The Art Museum in the Soviet Union, 1917-1941
1917 the Bolsheviks wanted to cast off the past in order to build a new and a more just world at least in their eyes. But they soon learned they would not succeed in their project unless they integrated institutions they inherited from the unbeloved tsarist system. One of these was the “bourgeois” museum. By giving it a communist shape the Bolsheviks considered it one of the most important stages where the relation between the old and new could be brought into line. Especially the art museum figured prominently in this process not least because the Louvre, one of the powerful outcomes of the French Revolution, represented the modern and, more importantly, prototypical revolutionary museum. In Russia the Tretyakov-Gallery took on this role after 1917 which is largely unknown. The book’s main target is therefore to carve out the meaning of the revolutionary art museum in the 1920s and 1930s in the Soviet Union. It addresses the questions of how the museum technologies of collecting, arranging and exhibiting of art were enhanced and promoted by the new regime and in which ways these technologies found recognition.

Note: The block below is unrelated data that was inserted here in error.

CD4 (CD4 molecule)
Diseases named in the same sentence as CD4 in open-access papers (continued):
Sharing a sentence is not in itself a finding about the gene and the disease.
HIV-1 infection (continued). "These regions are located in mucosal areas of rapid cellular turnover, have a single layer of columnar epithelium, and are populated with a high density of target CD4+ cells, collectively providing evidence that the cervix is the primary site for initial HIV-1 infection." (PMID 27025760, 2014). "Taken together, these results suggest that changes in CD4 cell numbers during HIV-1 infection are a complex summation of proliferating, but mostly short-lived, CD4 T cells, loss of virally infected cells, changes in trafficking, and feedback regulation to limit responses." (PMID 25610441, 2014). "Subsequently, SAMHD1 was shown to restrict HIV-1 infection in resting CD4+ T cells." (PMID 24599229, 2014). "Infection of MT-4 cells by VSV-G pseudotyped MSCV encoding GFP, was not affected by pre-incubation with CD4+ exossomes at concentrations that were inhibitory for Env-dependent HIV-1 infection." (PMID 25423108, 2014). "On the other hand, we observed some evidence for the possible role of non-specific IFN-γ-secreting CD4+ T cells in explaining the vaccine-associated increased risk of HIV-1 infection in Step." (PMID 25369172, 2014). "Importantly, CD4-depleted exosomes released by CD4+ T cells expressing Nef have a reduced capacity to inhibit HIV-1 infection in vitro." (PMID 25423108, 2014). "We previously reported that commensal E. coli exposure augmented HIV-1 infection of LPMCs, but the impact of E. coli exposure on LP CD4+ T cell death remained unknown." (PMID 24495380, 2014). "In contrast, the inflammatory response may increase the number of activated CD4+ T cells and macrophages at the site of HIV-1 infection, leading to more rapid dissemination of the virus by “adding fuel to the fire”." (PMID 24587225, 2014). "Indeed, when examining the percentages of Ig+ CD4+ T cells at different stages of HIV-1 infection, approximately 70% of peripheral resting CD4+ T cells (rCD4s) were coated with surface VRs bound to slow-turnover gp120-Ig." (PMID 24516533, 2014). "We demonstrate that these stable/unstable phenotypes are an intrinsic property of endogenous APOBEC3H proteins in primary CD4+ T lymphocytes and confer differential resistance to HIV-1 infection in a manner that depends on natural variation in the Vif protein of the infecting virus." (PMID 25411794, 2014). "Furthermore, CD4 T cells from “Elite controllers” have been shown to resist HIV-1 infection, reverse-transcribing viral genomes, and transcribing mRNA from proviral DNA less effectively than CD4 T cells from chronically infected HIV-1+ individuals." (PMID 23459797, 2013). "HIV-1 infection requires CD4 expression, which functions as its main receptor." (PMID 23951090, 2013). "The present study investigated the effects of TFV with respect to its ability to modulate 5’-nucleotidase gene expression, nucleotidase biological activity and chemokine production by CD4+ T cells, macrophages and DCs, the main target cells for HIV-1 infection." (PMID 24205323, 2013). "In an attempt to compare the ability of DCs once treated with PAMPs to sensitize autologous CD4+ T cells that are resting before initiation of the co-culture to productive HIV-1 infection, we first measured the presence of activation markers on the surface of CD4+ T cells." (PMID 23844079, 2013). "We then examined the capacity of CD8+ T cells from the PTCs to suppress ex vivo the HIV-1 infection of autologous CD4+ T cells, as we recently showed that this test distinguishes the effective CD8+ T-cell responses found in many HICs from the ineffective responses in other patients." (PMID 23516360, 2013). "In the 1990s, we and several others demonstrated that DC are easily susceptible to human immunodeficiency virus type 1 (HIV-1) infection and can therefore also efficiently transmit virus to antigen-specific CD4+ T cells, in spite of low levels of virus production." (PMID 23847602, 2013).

As the Tretyakov-Gallery was one of the most fundamental institutions to create a new contemporary art it also contributed to the implementation of a new visual culture. His particular weight amongst the Soviet art institutions gave him authority to teach his visitors new ways of seeing and viewing. Thus, the Gallery not only set s for transforming a “bourgeois” into an exemplary communist institution but also renewed the appreciation of art in general.
In this book I would like to analyse the Russian art museum in a broader context. To capture the continuities as well as disruptures with internal and external developments I will focus on the time period between 1900 and 1940, localise the various protagonists, and reconstruct the practices these protaginists applied in order to help conceptualise and build the new art museum.